I will be the first person to admit that I have a car hoarding problem. I am downright addicted to $500 cars, and my complete lack of self control means that I find myself with a surplus of worthless vehicles more often than not. Whenever the honeymoon is over and I realize that a car that hasn't run in 20 years probably isn't a weekend project, I always find myself trying to resell my mistakes on the internet.
So I go outside in the rain or snow and try to take some pictures that make my terrible purchase look somewhat presentable. I come back inside, sit down, and carefully list every detail about the car and every problem it has in a well worded and painstakingly crafted advertisement. At this point in the process, things have gone pretty well. Everything goes terribly wrong after this point.
The Van I'm Trying to Sell This Week
Exit... Van Left
Early this year, I was looking for a vehicle to tow my race cars around the country. This search led me to this particular 1989 Ford E-350. It is rusted away to nothing, the tires are old enough to drink, and the engine will only run for a minute at a time before it coughs itself to death. It is truly a terrible vehicle and I am a fool for buying it.
The van has been living in my apartment complex parking lot as a shed all year, but I'm tired of looking at it, so I posted it for sale this week. The onslaught of annoying responses and people has been exhausting.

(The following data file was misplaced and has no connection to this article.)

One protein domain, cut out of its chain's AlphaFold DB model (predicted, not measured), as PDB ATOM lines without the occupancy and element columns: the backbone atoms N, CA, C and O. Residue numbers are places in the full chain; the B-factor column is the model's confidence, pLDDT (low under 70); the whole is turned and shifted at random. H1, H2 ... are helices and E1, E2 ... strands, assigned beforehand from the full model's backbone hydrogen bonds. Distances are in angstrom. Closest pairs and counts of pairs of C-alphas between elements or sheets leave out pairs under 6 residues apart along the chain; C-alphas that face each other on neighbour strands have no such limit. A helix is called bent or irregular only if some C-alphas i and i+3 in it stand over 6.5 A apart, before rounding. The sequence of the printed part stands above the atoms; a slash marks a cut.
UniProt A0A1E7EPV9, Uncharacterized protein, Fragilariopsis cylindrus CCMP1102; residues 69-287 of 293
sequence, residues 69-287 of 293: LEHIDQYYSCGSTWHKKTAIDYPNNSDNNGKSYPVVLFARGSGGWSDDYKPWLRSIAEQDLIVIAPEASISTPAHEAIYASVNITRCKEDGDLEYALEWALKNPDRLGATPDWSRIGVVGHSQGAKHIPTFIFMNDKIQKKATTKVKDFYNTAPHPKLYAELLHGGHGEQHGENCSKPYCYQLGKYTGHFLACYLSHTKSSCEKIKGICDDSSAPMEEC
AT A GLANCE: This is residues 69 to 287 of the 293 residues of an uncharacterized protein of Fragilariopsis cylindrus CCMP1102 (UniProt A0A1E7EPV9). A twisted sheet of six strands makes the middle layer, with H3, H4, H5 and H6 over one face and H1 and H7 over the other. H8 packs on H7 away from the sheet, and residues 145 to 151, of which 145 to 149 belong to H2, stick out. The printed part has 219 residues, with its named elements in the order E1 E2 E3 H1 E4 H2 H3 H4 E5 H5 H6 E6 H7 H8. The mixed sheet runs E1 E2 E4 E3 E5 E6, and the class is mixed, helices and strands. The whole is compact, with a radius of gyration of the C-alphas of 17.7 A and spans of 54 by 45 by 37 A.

Here's what you can expect to see.
No matter how much time you put into your ad, people will ignore it and just ask you information that you already gave them. You'll be asked if the car you're selling for spares can be driven home. You'll be asked where the car is located even though the address is in the ad. You'll be asked where your city is by some mouth breathing troglodyte who has never heard of Google Maps.
Ridiculously and Offensively Low Offers
If you post a car for sale for $3500, someone will always send the message offering "$900 cash money today." These offers make very little sense, since I typically would like to trade my vehicle for money, and I even told you how much money I would like. "$900 cash money today" means nothing to me.
Recently, I was offered power tools in exchange for my van. I'm so frustrated trying to sell this van that I was going to accept this trade. Unfortunately, this takes us to the next thing you'll see when selling a car online.
Being Ghosted by Buyers
Whenever I sell a car online, I typically receive anywhere from 30 to 200 responses. The vast majority of these people ask if the car is still for sale. When I say yes, I never hear from them again.
10% of the responses continue to ask questions, and some even plan to look at the car. Of those who say they will come to look at it, only a quarter of them show up.
By Now, You've Found Selling the Car is Impossible. What's Next?
This process typically takes several weeks and every ounce of your sanity. By the end, I'm willing to give the vehicle away if it means I never have to see it again. I have literally traded a vehicle for a sandwich and a beer before, and that was one of the better deals.
Eventually, I succeed and the vehicle is gone just in time for me to pick up the next mistake. I hope I never learn.